The importance of stretching really can’t be overstated, especially for cyclists. Bike stretching exercises can help maintain flexibility and prevent injury, and can be done even while you’re out on your ride or before you head inside after a ride. Long rides and intense training sessions can result in tight and sore muscles, and being sure you properly cool down and stretch afterwards can go a long way to prevent muscle tightness and discomfort.
Now, you’ve probably seen some cyclists in the Tour de France somehow managing a quad stretch while on their bike, looking something like superman. Although this can be great for ensuring your stretching those muscles out along the way, for most of us its a better idea to attempt these stretches in a stationary position. These bike stretching exercises can be done with the aid of you bike, whether during a quick break mid-ride, or right after before you put your bike away. It is a good way to get into a routine and ensure you always remember to stretch.
The quads are where a lot of your power comes from, and therefore are important to keep from getting tight. Place one hand on the saddle for support, and bend the other leg. Hold onto your foot or ankle , level your knees, and hold each side for 30-60 seconds. To increase the stretch, try tensing your glutes and pushing your hips forward, leaning into the stretch. Look straight ahead, or bring you chin to your chest and stretch the back of your neck.
Hamstring & Shoulder Stretch
This stretch is great for stretching out the hamstrings as well as releasing tension in the shoulders and upper back from holding the cycling position. Place one hand on your hand bars, and the other on your saddle. Step back and hinge over at the hips, keeping your back flat and engaging your core. You should feel the stretch all along your hamstrings, as well as in the shoulders. To increase the stretch, push your hips away from your bike until you feel a decompressing effect as the spine lengthens. Hold for 30-60 seconds.
Lift one leg onto your other knee, placing your ankle on top of the other thigh, using your bike to steady yourself. Slowly sit lower and relax into the stretch, keeping your back straight and core engaged. To protect your knee joint, flex the foot of the leg being stretched to keep the knee joint from straining.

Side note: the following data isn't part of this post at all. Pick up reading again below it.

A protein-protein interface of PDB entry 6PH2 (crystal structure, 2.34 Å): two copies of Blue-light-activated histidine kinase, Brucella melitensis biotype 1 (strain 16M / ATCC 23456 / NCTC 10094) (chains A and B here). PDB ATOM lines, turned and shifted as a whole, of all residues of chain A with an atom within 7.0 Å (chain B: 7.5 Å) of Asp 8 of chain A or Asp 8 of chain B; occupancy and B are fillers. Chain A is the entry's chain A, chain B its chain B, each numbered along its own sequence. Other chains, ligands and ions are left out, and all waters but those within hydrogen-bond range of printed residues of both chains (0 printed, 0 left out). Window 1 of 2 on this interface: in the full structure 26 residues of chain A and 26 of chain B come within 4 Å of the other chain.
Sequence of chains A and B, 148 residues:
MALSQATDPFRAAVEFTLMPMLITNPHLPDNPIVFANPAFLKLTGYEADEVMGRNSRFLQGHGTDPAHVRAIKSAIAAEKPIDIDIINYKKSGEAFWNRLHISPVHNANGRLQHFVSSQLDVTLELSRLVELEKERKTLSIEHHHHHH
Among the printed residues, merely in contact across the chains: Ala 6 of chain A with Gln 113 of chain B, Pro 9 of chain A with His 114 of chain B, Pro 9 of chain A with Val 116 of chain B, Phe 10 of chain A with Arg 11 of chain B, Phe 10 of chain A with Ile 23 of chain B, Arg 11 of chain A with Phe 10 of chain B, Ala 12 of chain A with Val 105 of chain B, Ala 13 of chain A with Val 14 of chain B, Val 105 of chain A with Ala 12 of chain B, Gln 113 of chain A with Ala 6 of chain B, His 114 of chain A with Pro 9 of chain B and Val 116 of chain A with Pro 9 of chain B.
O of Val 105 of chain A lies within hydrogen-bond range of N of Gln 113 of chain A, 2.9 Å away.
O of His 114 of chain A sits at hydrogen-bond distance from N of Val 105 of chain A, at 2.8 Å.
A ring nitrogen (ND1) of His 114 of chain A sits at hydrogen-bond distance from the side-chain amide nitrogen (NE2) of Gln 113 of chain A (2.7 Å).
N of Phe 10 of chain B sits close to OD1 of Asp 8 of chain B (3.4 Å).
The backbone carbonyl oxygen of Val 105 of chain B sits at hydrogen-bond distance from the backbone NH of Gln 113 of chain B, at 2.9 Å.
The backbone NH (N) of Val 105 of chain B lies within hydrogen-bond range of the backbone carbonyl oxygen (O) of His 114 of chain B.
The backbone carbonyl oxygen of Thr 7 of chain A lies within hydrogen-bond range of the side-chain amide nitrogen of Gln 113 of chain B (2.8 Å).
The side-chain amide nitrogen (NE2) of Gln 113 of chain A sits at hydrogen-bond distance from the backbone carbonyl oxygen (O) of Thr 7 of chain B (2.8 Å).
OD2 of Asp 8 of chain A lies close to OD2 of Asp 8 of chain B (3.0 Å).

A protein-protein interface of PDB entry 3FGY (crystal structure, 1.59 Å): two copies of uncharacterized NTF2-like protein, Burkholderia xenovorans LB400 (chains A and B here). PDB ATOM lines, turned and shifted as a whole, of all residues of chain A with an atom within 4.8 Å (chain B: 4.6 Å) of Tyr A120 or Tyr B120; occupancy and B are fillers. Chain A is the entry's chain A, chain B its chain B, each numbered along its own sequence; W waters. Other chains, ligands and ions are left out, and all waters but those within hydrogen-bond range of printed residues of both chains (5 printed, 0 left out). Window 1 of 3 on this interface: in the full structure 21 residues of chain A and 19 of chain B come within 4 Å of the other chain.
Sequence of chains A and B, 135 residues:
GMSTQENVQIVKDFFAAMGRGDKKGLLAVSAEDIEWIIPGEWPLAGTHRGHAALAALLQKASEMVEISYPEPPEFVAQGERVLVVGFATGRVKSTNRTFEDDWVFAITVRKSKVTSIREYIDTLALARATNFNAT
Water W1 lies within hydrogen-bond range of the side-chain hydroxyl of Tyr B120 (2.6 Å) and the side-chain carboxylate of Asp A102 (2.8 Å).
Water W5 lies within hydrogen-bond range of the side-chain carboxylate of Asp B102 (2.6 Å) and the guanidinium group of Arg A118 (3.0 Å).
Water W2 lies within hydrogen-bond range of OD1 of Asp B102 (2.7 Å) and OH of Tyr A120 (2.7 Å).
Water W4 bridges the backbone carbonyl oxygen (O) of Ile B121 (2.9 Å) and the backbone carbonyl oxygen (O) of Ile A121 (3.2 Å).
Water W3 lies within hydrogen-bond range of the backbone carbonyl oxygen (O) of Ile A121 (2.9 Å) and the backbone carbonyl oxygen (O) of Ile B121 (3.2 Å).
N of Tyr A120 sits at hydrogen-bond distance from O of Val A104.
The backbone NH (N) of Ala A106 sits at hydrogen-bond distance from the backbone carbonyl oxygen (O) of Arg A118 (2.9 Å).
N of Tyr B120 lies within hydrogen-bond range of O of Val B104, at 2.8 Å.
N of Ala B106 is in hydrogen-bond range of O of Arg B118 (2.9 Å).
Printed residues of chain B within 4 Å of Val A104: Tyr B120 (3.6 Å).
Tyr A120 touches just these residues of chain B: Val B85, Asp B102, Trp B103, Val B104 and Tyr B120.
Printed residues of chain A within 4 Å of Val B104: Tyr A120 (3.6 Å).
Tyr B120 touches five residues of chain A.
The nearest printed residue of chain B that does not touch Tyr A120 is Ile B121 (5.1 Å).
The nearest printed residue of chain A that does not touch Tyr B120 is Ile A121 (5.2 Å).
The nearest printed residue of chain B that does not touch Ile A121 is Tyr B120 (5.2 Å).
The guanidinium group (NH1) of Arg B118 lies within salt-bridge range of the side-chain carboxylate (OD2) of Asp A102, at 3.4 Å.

Upper Back & Calves
This one looks a little funny, but stretches your shoulders, upper back, calves and hips all in one position. Place your hand shoulder-width apart on your bike and lower yourself into a deep squat, keeping your arms straight. You should feel the stretch deep in your calves and in your shoulders the most, but you can try adjusting the positioning of your feet and hands until you hit those spots that need the most stretching.
The tense upper body position on the bike can make for a sore back, but over time it can also cause a shortening of the chest muscles and rounded shoulders. This stretch is great to do while you’re waiting at stop lights or having a water break. It will open up your chest and release tension. Place your hands behind your back and interlace your fingers, or hold onto your saddle. Lean forward slowly, keeping your back straight and core engaged, feeling the stretch in your chest.
Many cyclists suffer from tight hip flexors as they put in a lot of the work to lift your legs with each pedal stroke, so this stretch is important. Place both hands on the top tube of your bike, shoulder width apart. Step one foot back and bend the front leg as if going into a lunge position. Gently push your hips forward to feel the stretch in your hip flexor and in the thigh.